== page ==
Doctors and medicines
As my kidney function decreased, I had about nine months of aches and pains. I saw various doctors, but none diagnosed it. Eventually, I decided when the time came for dialysis, I would not take it. One day the supermarket was out of budget milk. Looking around they had the new zero-lactose milk. My wife had long been off lactose, so I suggested we try this. She didn't like it, but within two days all my aches and pains had gone.
My first impression of dialysis was a group of people sitting on machines that clean our blood. I quickly learned that to avoid waking with cramps in the small hours I had to make some changes.
I took magnesium after dialysis finished. Following the transplant, I take diuretics (not all do) which do much the same thing as dialysis as I found out when cramps returned. They weren't quite as extreme, but still not pleasant. I'm still taking magnesium.
I also found I could control the program of the machine. By default, they process the blood evenly. I found a better plan for me was to have a couple of spells at high speed followed by a couple of brief breaks, then a couple of spells at medium speed with a couple more breaks. Finally, I ended with low speed. Overall the same throughput was achieved. It was only the rate of blood cleansing that was changed. The machines other functions were unchanged.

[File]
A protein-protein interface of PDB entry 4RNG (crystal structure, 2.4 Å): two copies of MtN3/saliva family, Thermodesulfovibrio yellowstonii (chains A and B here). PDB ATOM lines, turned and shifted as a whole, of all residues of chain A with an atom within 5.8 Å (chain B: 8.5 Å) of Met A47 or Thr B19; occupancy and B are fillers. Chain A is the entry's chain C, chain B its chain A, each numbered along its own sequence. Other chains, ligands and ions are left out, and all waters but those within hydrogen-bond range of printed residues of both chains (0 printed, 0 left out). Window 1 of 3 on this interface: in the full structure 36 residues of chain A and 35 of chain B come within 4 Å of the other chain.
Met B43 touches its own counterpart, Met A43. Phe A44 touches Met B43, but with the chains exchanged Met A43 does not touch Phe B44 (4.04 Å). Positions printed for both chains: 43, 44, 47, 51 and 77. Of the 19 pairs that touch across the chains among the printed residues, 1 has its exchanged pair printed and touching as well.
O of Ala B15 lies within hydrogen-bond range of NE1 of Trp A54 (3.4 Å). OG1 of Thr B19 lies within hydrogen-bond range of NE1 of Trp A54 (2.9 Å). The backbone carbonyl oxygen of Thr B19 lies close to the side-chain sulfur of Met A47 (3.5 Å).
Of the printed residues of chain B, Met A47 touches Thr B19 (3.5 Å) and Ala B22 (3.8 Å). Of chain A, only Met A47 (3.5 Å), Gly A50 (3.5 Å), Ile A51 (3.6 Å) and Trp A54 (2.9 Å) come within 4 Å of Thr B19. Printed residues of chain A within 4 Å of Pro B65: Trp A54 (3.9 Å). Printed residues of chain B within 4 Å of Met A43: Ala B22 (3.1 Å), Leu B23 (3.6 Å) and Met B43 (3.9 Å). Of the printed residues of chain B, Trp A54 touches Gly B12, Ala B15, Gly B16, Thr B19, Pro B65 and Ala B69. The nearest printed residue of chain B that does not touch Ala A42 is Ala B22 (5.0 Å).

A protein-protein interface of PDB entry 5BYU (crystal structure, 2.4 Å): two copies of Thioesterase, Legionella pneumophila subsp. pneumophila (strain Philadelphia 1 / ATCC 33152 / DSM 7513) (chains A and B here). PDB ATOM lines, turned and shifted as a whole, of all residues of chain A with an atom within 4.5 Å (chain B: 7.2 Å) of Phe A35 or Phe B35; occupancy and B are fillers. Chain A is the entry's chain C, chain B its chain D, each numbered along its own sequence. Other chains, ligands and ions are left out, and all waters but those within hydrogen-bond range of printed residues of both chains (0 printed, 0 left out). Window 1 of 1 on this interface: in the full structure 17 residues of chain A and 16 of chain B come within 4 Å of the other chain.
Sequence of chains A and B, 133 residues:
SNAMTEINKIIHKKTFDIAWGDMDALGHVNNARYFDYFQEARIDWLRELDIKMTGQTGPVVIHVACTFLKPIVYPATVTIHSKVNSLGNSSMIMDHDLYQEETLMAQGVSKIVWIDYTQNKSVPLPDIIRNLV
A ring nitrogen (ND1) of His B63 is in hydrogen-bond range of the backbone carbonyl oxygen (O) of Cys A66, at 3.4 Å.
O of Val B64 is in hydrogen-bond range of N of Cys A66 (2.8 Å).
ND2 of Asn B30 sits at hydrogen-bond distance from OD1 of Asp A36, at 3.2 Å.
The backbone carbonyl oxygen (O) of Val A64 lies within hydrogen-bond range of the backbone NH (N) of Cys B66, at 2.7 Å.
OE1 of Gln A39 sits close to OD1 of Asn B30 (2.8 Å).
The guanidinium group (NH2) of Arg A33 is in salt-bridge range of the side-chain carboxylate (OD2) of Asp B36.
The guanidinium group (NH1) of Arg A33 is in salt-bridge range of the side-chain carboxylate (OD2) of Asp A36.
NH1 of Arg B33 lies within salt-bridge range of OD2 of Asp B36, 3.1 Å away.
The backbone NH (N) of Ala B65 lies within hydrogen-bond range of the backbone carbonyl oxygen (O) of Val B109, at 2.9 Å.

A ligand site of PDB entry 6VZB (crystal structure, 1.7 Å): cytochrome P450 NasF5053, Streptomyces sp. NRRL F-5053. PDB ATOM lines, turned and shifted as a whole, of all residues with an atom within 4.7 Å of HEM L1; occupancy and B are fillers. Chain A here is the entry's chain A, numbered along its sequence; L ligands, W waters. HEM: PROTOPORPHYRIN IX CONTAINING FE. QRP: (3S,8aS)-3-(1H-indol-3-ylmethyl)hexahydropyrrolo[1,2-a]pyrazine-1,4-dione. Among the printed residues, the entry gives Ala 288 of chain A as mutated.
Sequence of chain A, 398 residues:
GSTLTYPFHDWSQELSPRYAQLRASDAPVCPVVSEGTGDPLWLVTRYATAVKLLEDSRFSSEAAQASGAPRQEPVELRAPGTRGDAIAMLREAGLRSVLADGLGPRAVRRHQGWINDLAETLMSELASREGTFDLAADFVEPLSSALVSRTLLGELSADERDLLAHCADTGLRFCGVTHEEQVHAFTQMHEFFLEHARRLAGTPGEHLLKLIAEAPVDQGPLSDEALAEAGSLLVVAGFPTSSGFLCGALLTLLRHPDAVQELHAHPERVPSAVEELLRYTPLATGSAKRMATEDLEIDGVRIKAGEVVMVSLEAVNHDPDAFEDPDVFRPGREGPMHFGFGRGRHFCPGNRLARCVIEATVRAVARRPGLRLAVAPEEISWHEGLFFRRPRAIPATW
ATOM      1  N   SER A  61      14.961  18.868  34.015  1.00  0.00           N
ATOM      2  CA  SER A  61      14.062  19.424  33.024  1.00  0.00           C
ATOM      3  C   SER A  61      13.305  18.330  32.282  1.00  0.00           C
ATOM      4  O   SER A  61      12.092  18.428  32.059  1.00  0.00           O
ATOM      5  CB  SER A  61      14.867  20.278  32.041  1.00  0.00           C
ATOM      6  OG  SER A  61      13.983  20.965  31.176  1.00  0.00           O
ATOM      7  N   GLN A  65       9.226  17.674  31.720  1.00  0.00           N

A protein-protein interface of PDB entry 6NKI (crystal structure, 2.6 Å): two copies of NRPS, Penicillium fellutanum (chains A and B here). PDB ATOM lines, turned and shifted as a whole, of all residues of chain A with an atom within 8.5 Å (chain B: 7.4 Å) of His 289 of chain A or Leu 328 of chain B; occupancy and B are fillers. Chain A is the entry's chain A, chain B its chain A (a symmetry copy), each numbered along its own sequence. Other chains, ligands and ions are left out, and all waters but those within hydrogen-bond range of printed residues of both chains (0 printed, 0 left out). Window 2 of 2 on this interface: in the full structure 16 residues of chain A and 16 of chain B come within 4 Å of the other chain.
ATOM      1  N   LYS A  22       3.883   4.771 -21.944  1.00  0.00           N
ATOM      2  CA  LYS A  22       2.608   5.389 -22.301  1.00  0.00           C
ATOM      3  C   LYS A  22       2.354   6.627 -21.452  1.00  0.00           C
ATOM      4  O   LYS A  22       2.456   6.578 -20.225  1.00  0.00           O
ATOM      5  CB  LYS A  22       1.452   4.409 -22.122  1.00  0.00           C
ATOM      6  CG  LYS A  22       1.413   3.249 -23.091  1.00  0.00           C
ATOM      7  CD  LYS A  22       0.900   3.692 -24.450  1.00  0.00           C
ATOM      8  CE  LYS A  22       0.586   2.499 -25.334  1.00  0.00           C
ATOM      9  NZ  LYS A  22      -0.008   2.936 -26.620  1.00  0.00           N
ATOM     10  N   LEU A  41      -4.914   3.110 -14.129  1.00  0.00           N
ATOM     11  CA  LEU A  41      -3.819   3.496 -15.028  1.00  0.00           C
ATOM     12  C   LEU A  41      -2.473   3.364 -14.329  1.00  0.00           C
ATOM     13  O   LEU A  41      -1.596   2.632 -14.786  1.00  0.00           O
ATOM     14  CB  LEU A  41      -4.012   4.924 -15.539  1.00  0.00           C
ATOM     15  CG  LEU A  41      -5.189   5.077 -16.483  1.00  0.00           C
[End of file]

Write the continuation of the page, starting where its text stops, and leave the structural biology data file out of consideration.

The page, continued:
Now you might think that's quite interesting, but what does it have to do with doctors? A third change I made required a doctor to authorise it. One day when my kidney doctor was away I was reviewed by another doctor. He agreed to increase my target weight by 1 or 1.5 kg - and with that my cramps were finally over. They determine the dialysis programme based on our start and target weights (we're not passing urine) and this final change made all the difference.
It's not only patients who can have a blinkered mindset. Over 90% of kidneys patients are there because of unhelpful choices, mainly over eating and drinking (too much of the wrong sorts) and exercise (too little). So there's another lesson - consider getting a second opinion if you're not happy with the first.